At the start of my Teams interview with Darren Robinson, he holds up a small stuffed monkey wearing a yellow coat and introduces me to Lucas, who accompanied him on the Camino trail. I mention, with a laugh, that it was actually Lucas who had caught my eye in the LinkedIn posts that Robinson had made to document his trip. What, I ask, was the main motivation for their 259km trek through Spain and Portugal to reach Santiago de Compostela?
“I wanted to do something for one of our team members--Aude François--who’s worked with me since 2007, 2008,” answers Robinson. He explains that last autumn, Louis, François’s nine-year-old son, was diagnosed with leukaemia. Louis, however, was allergic to the treatment that is normally used to treat the cancer, and had to undergo intensive, intrusive therapy involving spinal injections and steroids, which caused side effects such as weight gain and hair loss.
“The poor little guy went through some horrible treatment,” Robinson adds. “Fortunately, he’s coming out of it really well, and actually is going to start school again in September.” Louis still has to go through quarterly spinal injections, “but he’s on the mend.” Although he’s not yet 100% fit and has to be careful about managing his immune system, Louis was even able to participate in a small football match recently.
Raising money for cancer charity
“Aude has been off taking care of him all that time,” Robinson continues, before adding that she’ll also return to work in September. “She’s gone through a tough time herself.”
All this time, however, Luxembourg’s Fondatioun Kriibskrank Kanner has been supporting the family, mainly with mental and emotional support such as providing advice on work and schooling, says Robinson. “So that was the motivation behind [the Camino walk].” The idea was to raise money for the foundation via donations from friends and family, but also through the Anderson Wise firm, which supports charities every year.
Why the Santiago de Compostela?
The Camino de Santiago (the Way of St James in English), is a well-known pilgrimage route that leads to St James’ shrine in the cathedral of the Spanish town of Santiago de Compostela. One of Robinson’s son’s teachers had actually done part of the Spanish Camino trail last year for charity, a trip that Robinson had followed on Facebook. “And I thought that could be a great opportunity.”
After exploring different options, he settled on a 259km route that started in Porto, Portugal and took 13 days in total. “I did think of a month,” he adds, “but I’m glad I didn’t. Two weeks was tough!”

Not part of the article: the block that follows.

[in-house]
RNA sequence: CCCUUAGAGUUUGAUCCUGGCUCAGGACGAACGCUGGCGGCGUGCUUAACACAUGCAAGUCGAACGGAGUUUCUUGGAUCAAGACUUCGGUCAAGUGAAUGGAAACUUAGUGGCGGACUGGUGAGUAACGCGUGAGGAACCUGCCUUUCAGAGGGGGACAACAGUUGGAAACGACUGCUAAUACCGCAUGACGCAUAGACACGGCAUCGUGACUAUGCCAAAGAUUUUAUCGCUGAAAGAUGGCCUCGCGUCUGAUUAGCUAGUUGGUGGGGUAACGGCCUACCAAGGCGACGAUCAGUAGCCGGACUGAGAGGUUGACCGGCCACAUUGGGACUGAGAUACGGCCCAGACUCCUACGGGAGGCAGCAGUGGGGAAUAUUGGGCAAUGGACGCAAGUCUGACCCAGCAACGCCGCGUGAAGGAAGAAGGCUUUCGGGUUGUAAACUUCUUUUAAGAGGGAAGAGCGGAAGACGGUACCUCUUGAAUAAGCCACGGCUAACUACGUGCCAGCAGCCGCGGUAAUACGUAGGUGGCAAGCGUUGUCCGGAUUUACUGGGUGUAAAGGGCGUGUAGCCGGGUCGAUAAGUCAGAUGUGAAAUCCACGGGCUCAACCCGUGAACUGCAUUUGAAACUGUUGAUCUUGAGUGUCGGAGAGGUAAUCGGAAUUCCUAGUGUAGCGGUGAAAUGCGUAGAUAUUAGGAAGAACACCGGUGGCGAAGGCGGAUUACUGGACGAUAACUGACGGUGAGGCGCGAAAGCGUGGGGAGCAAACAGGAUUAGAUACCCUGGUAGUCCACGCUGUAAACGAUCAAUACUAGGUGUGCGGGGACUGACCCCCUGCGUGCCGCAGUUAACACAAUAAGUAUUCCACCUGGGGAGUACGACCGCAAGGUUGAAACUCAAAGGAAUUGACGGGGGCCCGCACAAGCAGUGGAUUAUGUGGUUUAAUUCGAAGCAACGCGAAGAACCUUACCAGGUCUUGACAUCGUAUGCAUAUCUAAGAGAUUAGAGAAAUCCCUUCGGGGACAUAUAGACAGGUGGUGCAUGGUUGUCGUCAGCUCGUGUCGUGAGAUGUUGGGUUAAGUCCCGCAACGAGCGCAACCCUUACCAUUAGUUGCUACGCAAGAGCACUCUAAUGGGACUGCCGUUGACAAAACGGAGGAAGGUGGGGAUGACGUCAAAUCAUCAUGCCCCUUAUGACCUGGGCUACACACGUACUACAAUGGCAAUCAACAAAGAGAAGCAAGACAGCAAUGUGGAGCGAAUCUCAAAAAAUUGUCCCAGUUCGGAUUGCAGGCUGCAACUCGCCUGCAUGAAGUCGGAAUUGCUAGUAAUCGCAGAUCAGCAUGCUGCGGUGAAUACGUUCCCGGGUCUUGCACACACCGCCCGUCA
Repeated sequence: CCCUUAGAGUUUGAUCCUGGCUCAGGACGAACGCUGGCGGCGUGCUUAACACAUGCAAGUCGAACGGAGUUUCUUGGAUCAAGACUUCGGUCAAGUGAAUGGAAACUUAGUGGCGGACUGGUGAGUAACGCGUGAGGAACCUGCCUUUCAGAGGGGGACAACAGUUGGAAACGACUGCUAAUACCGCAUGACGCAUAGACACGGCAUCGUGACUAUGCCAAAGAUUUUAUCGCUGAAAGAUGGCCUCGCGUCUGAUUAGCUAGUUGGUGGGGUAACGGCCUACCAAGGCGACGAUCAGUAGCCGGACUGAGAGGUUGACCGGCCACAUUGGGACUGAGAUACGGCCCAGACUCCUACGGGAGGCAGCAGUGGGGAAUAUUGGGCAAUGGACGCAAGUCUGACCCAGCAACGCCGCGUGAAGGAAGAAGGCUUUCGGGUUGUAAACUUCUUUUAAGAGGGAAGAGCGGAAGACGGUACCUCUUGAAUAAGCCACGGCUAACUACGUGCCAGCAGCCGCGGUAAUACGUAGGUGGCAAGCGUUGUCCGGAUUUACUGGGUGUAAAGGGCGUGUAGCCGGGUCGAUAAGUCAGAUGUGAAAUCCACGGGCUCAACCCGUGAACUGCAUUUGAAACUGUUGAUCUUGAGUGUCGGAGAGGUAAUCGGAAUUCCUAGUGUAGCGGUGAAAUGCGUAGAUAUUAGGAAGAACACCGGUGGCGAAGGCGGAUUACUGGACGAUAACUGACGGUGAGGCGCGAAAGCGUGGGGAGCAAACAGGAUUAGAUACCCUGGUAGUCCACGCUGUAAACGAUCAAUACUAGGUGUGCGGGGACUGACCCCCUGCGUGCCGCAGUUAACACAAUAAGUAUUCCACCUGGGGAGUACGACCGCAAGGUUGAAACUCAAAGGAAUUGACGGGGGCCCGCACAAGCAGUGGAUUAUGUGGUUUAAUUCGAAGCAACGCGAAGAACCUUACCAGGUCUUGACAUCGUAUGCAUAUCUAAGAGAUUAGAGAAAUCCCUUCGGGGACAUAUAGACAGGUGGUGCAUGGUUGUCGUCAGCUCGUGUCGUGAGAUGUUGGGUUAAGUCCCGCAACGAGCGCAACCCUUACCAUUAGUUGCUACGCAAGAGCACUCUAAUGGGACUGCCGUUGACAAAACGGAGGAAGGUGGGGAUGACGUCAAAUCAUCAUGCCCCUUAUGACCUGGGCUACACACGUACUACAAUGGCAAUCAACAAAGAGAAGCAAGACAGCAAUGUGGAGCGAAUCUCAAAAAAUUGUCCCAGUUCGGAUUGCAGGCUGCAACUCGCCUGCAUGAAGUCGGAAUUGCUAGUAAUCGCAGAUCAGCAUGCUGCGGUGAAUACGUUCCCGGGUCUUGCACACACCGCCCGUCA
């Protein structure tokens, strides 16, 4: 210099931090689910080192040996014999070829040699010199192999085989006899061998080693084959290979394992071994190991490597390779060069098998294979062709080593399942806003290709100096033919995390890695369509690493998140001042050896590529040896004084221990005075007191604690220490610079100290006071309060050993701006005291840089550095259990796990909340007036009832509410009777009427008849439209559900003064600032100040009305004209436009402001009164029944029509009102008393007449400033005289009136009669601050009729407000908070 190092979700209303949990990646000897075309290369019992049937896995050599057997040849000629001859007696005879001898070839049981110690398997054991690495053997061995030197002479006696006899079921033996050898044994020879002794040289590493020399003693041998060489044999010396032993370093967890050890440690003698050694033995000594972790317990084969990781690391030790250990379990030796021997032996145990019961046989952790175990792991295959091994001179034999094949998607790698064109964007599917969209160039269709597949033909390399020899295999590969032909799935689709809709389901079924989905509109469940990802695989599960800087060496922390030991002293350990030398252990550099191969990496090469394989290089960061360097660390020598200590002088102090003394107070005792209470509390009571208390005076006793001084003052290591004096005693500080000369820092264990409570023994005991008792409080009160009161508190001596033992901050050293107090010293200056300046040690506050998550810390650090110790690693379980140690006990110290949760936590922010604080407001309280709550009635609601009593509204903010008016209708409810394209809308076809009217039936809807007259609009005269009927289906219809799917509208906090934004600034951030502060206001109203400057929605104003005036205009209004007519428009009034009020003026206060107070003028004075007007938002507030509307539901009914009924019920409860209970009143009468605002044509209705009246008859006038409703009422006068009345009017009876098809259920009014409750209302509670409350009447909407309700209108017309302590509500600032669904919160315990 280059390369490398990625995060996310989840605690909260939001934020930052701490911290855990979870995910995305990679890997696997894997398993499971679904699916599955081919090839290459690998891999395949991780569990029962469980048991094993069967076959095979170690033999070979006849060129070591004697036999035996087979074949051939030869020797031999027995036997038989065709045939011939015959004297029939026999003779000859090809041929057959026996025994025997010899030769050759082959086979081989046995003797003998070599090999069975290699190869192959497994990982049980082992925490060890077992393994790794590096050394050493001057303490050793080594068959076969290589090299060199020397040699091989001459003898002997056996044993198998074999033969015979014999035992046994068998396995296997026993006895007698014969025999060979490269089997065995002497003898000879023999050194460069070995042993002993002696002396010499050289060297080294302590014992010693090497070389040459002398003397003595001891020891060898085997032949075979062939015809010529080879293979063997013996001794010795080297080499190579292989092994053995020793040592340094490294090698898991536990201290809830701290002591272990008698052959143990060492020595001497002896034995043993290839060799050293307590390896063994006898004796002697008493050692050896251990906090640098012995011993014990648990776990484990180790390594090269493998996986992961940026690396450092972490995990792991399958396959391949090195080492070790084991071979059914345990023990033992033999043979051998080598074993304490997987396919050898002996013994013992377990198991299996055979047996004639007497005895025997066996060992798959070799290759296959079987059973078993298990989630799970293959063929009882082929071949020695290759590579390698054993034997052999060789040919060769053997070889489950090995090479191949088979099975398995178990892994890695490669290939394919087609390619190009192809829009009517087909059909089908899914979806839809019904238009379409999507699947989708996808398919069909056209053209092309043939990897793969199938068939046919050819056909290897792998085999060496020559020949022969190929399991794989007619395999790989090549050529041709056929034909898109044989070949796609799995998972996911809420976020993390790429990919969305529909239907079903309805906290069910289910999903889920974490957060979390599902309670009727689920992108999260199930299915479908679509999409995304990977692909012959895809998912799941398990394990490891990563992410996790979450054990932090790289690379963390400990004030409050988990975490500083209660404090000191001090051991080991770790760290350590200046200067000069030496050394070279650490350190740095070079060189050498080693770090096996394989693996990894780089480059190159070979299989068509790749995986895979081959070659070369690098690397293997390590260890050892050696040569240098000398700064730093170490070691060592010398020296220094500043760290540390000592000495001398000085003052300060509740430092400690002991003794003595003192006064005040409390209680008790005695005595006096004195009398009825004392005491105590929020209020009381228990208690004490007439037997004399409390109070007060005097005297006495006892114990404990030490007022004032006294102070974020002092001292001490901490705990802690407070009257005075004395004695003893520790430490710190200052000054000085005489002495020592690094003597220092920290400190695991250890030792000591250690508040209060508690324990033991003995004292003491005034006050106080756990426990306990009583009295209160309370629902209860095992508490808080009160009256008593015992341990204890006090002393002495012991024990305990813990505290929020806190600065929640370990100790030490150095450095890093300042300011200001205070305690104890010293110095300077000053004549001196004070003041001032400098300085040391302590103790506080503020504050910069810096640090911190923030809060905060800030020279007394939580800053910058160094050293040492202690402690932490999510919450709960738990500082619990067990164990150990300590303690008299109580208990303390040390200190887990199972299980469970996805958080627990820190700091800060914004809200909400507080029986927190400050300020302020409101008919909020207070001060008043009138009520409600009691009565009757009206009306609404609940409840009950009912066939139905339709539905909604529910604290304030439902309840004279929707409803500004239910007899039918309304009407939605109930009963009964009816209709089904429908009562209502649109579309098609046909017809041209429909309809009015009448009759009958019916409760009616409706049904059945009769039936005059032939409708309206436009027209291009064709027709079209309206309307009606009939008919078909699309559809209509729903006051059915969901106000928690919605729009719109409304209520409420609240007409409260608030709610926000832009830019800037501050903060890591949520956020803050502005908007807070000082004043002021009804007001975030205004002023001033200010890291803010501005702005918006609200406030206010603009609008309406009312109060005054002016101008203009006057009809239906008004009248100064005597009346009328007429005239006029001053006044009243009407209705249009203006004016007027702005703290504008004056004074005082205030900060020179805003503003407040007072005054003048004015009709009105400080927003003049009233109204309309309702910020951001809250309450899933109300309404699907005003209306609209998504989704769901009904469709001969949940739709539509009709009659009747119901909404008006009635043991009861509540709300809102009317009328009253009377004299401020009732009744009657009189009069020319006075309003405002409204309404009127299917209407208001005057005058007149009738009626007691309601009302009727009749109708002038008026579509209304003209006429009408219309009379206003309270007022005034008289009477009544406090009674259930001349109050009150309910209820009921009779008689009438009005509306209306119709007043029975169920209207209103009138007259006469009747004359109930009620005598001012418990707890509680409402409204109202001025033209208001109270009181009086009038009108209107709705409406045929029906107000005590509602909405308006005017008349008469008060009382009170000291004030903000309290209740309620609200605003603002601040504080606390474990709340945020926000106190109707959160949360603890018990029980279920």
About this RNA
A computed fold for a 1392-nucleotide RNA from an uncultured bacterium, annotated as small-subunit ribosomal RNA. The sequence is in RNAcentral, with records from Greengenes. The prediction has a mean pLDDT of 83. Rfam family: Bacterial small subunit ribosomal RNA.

Lucas the monkey: a “travelling gnome”
How did Lucas enter the picture? “I don’t where I got the idea from,” Robinson admits. “Somebody said there was some guy who travelled around the world with a gnome. Do you remember that?”
I reply that the concept does ring a bell, mentioning the 2001 film Amélie. The main character in the movie gives a garden gnome to a flight attendant friend, who takes snapshots of the gnome in different locations around the world.
Robinson doesn’t remember the film, but says that it could be the inspiration. “Clearly it wasn’t my original idea!” he says. “But I asked Aude whether her son had a soft toy that he cared about that would like to join me on the Camino.” And that’s where Lucas--a monkey who is one of Louis’ favourite cuddly toys--came in.
The stuffed monkey was “certainly a conversation starter” with a lot of other pilgrims on the trail, adds Robinson. Going from Spain to Portugal involved crossing a large river via ferry, for instance. As he was taking a picture of Lucas on the boat, two Italian women asked about the stuffed toy, which gave Robinson the chance to talk about Louis’ illness and the motivation behind his journey.
Three or four days later, “I was walking along, as I did every day,” says Robinson, who had the stuffed monkey hanging from the back of his rucksack. “And I heard two women shouting, ‘Lucas! Lucas! Lucas!’” After a moment, he recognised the two Italian women from the ferry a few days earlier. “I hadn’t seen these ladies since then, and of course, they didn’t remember my name, but they did remember Lucas!” he laughs. “He’s super famous!”
Not a “walk in the park”
The encounter with the two women from the ferry was one of the many “nice moments” on the Camino trail, says Robinson. “There was another moment where I was in a church, because it is about attempting to be spiritual, let’s say, and you know, there’s a lot of churches along the way, and there was one I stopped in where a priest had just finished [Mass], and he asked about Lucas.” Robinson had to get a translator because his English wasn’t very good, but the priest was happy to take a photo with the monkey. “It was really beautiful.”
On the physical level, however, the trail was tough.
“The thing that surprised me was that, I actually, genuinely thought it would be a walk in the park. It wasn’t. It wasn’t at all,” says Robinson. “We’ve all gone out and walked 10 kilometres through the forest in Luxembourg, and sometimes we may get to 15 kilometres, and, you know, it’s fun, it’s enjoyable.”
But the first few days of the Camino trail were “agony.” Robinson had an 8-10kg rucksack for the two-week trip and “wasn’t used to carrying weight.” “I was carrying a bit of weight on my belly as well,” he notes with a laugh, before adding, “I lost a little bit of weight, which was good!”